Dengue plasmablast responses and their cross-reactivity to Zika virus: a single-cell analysis Restricted; Files Only

Priyamvada, Lalita (2017)

Permanent URL: https://etd.library.emory.edu/concern/etds/td96k331z?locale=en
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Abstract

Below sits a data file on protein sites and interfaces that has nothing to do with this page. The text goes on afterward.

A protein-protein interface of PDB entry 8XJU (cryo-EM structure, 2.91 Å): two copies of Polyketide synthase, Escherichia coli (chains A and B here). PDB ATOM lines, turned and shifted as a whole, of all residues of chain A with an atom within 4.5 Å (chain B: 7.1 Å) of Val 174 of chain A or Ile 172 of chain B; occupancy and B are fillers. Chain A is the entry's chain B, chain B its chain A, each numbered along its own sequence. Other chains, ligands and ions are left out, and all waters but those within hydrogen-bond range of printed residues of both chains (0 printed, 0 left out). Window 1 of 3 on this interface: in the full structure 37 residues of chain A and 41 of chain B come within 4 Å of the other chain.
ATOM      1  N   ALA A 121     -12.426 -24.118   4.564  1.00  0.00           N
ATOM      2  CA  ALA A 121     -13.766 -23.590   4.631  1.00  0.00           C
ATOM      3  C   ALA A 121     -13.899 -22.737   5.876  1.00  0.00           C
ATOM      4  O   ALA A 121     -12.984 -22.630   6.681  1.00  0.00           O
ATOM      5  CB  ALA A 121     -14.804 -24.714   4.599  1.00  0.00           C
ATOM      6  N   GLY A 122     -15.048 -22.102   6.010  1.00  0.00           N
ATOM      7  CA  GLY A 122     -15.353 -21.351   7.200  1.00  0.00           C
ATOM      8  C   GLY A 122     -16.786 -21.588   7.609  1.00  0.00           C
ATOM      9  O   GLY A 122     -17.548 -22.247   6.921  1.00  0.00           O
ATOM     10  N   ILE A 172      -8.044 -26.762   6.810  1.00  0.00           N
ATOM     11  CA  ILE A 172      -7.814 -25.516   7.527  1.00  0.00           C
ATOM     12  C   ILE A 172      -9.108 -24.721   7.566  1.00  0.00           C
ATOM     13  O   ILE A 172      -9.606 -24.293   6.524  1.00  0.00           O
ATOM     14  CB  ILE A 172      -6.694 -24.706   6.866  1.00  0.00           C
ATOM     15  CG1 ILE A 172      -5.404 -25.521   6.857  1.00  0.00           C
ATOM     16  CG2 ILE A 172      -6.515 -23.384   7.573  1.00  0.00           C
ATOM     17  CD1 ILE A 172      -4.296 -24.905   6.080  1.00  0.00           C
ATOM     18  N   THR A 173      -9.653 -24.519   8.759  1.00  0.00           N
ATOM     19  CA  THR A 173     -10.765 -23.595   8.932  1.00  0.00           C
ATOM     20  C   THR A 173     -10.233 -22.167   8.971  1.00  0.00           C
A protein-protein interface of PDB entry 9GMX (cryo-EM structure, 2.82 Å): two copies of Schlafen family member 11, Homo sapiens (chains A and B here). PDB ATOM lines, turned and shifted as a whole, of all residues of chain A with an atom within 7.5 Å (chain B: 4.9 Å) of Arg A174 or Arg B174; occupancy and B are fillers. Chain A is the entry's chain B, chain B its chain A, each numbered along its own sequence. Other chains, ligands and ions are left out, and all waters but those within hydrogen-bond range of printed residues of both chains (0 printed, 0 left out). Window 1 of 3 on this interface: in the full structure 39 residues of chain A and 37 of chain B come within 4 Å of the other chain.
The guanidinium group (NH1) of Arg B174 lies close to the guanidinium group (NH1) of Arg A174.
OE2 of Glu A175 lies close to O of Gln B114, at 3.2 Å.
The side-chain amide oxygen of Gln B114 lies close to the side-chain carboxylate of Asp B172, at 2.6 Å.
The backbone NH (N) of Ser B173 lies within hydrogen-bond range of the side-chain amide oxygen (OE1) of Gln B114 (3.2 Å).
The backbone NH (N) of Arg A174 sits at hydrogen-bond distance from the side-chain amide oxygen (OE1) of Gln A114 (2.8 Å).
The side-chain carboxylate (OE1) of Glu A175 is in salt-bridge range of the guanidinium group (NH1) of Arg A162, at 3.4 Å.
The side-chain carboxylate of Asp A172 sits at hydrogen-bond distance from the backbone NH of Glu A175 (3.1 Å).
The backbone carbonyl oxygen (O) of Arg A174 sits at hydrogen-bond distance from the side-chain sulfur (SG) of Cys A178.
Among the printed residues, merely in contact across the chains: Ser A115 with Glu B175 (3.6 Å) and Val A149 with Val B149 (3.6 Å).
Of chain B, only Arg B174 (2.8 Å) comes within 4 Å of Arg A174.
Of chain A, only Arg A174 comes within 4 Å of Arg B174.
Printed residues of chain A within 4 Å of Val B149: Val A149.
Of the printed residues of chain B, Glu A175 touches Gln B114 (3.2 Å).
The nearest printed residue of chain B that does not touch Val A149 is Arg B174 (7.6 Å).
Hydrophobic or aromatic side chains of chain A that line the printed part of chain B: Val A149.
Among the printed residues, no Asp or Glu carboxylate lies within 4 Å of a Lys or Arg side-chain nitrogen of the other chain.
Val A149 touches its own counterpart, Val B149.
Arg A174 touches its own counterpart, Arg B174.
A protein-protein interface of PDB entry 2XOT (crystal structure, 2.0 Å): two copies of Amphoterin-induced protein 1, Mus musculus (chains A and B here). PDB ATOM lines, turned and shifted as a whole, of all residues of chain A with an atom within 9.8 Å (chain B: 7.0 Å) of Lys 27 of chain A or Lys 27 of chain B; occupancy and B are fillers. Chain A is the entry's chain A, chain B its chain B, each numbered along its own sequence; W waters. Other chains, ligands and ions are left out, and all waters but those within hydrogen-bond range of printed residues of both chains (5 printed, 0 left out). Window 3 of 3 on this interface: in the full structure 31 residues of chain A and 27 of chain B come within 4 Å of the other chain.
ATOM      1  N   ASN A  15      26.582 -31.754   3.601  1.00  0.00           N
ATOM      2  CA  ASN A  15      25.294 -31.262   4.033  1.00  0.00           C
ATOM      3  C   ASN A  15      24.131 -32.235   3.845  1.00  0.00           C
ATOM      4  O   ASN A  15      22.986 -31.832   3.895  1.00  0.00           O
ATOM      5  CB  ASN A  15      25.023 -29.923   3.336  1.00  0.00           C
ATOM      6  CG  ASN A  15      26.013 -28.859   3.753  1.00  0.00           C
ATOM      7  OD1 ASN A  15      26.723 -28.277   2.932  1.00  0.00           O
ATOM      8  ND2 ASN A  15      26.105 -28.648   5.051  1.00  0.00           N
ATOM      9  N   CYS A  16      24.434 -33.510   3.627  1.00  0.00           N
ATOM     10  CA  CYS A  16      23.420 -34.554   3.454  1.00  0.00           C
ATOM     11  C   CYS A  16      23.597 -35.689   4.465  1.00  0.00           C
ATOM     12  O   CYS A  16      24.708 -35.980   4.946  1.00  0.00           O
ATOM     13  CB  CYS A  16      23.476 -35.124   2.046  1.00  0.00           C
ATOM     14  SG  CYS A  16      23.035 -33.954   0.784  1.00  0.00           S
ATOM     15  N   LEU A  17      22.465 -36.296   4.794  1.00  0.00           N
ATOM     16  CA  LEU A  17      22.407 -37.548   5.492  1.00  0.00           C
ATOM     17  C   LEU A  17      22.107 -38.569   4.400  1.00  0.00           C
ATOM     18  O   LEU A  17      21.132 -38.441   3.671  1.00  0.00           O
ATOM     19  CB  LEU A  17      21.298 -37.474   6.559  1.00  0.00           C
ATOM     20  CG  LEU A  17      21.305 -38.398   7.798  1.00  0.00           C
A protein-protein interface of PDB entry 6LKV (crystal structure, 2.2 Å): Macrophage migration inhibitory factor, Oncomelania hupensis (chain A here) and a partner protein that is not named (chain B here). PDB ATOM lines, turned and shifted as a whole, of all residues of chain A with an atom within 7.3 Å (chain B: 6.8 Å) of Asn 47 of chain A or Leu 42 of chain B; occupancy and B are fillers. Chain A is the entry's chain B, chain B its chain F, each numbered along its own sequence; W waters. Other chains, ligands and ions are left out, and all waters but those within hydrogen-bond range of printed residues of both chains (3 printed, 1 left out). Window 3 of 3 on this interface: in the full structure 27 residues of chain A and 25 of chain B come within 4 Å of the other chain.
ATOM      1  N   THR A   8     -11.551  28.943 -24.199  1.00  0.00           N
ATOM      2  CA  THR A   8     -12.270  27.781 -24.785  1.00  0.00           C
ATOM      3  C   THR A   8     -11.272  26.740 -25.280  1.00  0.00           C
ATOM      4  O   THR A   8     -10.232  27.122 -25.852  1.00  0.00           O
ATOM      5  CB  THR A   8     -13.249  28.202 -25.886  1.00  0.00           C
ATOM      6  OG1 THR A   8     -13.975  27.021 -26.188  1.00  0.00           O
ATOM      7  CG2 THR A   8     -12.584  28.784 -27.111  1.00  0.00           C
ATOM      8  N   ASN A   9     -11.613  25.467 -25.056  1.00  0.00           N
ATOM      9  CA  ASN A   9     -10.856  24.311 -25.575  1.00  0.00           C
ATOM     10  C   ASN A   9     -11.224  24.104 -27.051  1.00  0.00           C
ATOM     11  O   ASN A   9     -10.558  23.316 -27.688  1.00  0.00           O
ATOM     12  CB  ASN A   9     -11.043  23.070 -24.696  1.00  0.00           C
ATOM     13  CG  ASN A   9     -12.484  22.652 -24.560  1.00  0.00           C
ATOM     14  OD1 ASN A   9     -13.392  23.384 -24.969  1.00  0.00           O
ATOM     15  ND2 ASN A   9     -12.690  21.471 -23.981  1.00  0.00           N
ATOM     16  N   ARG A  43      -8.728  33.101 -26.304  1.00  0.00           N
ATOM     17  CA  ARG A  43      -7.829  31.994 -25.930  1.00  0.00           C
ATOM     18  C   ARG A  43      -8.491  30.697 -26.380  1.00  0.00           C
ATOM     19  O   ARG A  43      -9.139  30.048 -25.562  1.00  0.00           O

Antibodies are critical to viral clearance and protection in dengue virus (DENV) infections. While antibody titers to the infecting serotype are long-lived, cross-protective immunity wanes over time, leaving DENV-exposed individuals susceptible to secondary heterotypic infections. Studies have linked secondary dengue with more severe symptoms, implicating pre-existing immunity as a risk factor for increased disease severity. Previously, we showed that secondary dengue patients mount a massive DENV-specific plasmablast response early after fever onset. The appearance of plasmablasts in blood overlaps with a decrease in viremia but also with the onset of severe clinical symptoms. To better understand how plasmablasts contribute to dengue protection/immunopathology, we isolated plasmablasts from four secondary DENV2-infected patients, and generated monoclonal antibodies (mAbs) by in vitro expression cloning. By focusing on plasmablasts and not memory B cells, we avoided antigen-based cell screening for mAb synthesis, therefore performing unbiased analyses of patient B cell responses. We found that the plasmablasts were largely memory-derived, and that most mAbs were envelope-specific and neutralized multiple DENV serotypes. Although a majority of mAbs neutralized the infecting serotype, DENV2, several mAbs from two patients neutralized DENV1 more potently. This neutralization bias towards a heterologous serotype was reminiscent of original antigenic sin (OAS), and could potentially dampen protective immunity against the infecting virus. In view of the antigenic and structural similarities between DENV and Zika virus (ZIKV), we next examined whether the cross-reactive phenotype of dengue-induced antibodies could extend to ZIKV. Using the same mAbs characterized above, and acute and convalescent sera from additional dengue patients, we conclusively demonstrated immunological cross-reactivity between DENV and ZIKV. All dengue sera bound and neutralized ZIKV, and cross-reactive binding was broad at the mAb level. However, few dengue mAbs also neutralized ZIKV, thus displaying an OAS-like bias towards DENV. ZIKV-reactive dengue sera and mAbs also enhanced ZIKV infection in an FcγR-dependent manner. Overall, our findings suggest that pre-existing, cross-reactive dengue antibodies may modulate protective/pathological immune responses against future heterotypic DENV, or ZIKV infections. Our single-cell approach revealed the vast heterogeneity in the binding, neutralization and enhancement patterns of dengue antibodies, differences that might have remained concealed in serum-based analyses. These data are relevant to future vaccine efforts, given the high propensity of secondary DENV infections, and the overlapping distribution of ZIKV in DENV-endemic regions.